Management consultant with 20 years working with nonprofit cultural organizations and foundations on strategy, program development and assessment.
Program director for the arts at the James Irvine Foundation, commissioned groundbreaking research on cultural engagement and initiated innovative programs to boost cultural participation.
Developed and managed the Knight Foundation's "Community Partners in Arts Access" program.
Managed the Ford Foundation's $40 million "New Directions/New Donors for the Arts."
Leadership positions at the James Irvine Foundation, TCC Group, Nonprofit Finance Fund and Lila Wallace-Reader’s Digest Fund. Conceived and launched funding initiatives in multiple areas, commissioned research, and conducted assessments of complex programs as well as individual organizations.
Organizations have trouble identifying their strategic priorities.
Funders and even individual donors like to see well-articulated strategic priorities. But often organizations have trouble identifying them because their process for defining their goals or strategic priorities isn't well-developed. Often they need help with benchmarking and data analysis to identify those priorities.
Organizations don't have sophisticated engagement plans.
Attracting new constituents and keeping them engaged is a key issue for all non-profit organizations. Successful ones develop an engagement plan, assess their current participants in their program and understand the characteristics of current participants and possible participants.
Organizations are restrained by capacity-building issues.
Lack of capacity-building can prevent an organization from reaching its potential or pivoting to adjust to changes in its operating environment or in the field it serves.
Capacity-building can include any number of areas, including:
Board development: For example, needing a new area of expertise represented on the board, board training or a new board structure.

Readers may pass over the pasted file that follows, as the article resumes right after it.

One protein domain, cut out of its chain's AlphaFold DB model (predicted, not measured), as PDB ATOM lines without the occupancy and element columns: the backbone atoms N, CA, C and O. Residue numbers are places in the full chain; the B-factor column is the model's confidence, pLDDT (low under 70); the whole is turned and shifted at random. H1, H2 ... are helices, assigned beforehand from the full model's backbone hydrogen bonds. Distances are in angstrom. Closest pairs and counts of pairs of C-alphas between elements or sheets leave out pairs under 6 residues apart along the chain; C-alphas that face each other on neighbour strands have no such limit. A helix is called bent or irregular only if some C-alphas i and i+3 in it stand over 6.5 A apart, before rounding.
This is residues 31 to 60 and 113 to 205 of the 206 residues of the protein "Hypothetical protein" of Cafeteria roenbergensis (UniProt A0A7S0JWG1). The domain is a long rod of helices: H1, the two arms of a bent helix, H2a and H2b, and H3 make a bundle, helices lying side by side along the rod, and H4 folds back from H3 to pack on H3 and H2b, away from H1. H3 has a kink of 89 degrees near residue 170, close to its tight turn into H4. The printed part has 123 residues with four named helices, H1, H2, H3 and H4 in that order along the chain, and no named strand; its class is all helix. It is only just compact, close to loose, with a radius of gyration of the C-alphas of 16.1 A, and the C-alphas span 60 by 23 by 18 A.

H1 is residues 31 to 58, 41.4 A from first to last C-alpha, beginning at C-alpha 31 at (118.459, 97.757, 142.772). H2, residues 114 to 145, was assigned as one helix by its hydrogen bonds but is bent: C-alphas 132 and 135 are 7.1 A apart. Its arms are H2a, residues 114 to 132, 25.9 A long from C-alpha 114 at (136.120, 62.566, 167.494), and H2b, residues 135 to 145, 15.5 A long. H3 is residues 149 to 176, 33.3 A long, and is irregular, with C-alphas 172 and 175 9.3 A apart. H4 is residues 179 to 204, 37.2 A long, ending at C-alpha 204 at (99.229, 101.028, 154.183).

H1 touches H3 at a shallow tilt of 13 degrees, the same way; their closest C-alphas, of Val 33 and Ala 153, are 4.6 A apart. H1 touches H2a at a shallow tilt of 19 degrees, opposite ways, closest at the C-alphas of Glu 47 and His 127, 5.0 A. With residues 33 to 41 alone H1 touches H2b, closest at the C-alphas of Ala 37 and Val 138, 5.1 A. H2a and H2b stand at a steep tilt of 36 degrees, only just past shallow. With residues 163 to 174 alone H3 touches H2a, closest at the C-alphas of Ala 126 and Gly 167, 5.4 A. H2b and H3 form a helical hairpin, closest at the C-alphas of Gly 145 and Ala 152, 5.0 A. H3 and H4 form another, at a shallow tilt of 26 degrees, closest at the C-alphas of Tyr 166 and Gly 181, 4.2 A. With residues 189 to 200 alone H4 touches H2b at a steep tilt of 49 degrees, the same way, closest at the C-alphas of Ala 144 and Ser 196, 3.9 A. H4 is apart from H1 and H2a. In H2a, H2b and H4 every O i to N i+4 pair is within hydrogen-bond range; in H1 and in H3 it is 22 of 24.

Fundraising systems: For example, an increase or change to the existing fundraising methods, systems or infrastructure.
Management or staffing systems: Staff needs to be increased or reduced, or personnel needs to be realigned.
Organizations face facility issues.
Organizations often need to adjust what kind of facilities they need often, and they need to project into the future what the organization and its operations will need when. This requires planning both in terms of program projections, resource needs (capital campaigns, etc.) and management and logistics.
Organizations lack sound assessment strategies, including measures of success.
Often organizations need help with a program evaluation or assessment of the organization overall or specific programs.
Many nonprofits don't have adequate data collection systems, and they don't have people on their staff who are trained in evaluation and assessment.
They need to develop assessment plans and measure indicators of their effectiveness; identify the means to capture evaluation data; and make plans to implement and utilize evaluation processes.
Even for organizations with limited staff resources and simple programs, this can involve basic metrics dashboards and reporting systems for staff planning and board decision making that include gathering and interpreting qualitative and quantitative data.